Check medicine interactions

Added: Shawon Frantz - Date: 29.09.2021 13:17 - Views: 14958 - Clicks: 1185

Try out PMC Labs and tell us what you think. Learn More. Detailed inter-rater reliability as analyzed by the weighted kappa, intraclass correlation, and Krippendorff alpha for each MARS dimension. General consumers can now easily access drug information and quickly check for potential drug-drug interactions PDDIs through mobile health mHealth apps. With aging population in Canada, more people have chronic diseases and comorbidities leading to increasing s of medications.

The use of mHealth apps for checking PDDIs can be helpful in ensuring patient safety and empowerment. The aim of this study was to review the characteristics and quality of publicly available mHealth apps that check for PDDIs. The mean MARS score was 3. The information dimension was associated with the highest score 3. The total of features per app, average rating, and price were ificantly associated with the total MARS score.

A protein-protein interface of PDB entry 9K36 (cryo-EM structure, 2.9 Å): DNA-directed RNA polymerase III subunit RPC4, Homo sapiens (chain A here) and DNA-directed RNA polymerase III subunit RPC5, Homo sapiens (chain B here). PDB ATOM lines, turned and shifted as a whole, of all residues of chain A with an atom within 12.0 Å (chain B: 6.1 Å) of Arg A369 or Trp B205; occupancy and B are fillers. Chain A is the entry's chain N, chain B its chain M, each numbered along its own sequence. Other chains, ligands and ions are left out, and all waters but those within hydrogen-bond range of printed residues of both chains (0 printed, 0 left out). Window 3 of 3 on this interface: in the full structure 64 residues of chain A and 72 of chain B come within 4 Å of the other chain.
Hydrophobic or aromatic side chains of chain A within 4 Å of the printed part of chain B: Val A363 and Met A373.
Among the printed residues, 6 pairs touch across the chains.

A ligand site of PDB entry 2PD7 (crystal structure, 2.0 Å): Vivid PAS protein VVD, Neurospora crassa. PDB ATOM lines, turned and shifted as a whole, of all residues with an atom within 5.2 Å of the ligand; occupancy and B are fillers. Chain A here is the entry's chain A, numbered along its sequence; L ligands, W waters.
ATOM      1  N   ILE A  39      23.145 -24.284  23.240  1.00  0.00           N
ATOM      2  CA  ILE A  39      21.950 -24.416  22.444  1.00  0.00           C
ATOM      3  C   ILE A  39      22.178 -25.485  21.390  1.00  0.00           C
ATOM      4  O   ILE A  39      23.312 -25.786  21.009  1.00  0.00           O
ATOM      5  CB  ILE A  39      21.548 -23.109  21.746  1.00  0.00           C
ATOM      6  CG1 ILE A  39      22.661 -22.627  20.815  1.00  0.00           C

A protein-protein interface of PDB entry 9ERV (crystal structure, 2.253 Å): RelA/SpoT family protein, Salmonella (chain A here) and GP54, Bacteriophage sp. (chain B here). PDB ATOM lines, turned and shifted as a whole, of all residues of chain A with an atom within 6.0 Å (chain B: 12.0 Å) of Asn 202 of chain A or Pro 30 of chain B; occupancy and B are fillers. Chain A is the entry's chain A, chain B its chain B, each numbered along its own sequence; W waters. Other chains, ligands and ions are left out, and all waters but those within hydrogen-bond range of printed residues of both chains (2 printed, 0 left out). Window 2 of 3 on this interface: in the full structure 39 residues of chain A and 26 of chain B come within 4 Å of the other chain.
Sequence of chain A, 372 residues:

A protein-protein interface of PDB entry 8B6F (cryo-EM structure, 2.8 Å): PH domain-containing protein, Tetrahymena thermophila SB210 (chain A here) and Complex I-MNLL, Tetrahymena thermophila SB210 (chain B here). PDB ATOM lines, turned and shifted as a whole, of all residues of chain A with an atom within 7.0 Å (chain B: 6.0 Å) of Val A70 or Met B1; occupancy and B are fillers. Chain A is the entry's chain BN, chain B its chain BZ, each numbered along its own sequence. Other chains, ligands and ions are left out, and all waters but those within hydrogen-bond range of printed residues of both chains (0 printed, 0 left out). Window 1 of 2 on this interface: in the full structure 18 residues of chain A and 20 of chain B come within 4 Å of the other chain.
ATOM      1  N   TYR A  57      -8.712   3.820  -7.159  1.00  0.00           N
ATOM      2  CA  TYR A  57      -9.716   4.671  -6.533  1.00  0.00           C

Some apps provided accurate and comprehensive information about potential adverse drug effects from PDDIs. Given the potentially severe consequences of incorrect drug information, there is a need for oversight to eliminate low quality and potentially harmful apps. Because managing PDDIs is complex in the absence of complete information, secondary features such as medication reminder, refill reminder, medication history tracking, and pill identification could help enhance the effectiveness of PDDI apps. Potential drug-drug interactions PDDI have been a prevalent source of preventable problems that can occur in any age group and increase costs to the health care systems [ 1 ].

A PDDI occurs when an individual is prescribed two drugs that are known to interact. An occurrence of drug-drug interaction DDI is defined as a clinical alteration of the exposure or response to a drug as a result of coadministration. DDIs can be clinically relevant when the result of the interaction warrants the attention of health care professionals HCPs.

Most PDDIs are preventable, but it remains a ificant problem to patients and the health care system [ 3 , 6 ]. It has been observed that physicians are not always aware of clinically ificant drug interactions [ 7 , 8 ] and may underestimate the effects of PDDIs [ 9 ].

Other factors such as high workload in pharmacy could also lead to higher risk of PDDIs for patients [ 10 , 11 ]. DDIs have also been identified as a ificant portion of the overall ADRs resulting in hospitalization among older adults [ 12 ]. One possible solution that has been proposed is to use a decision support system to detect and avoid PDDIs [ 7 , 9 ].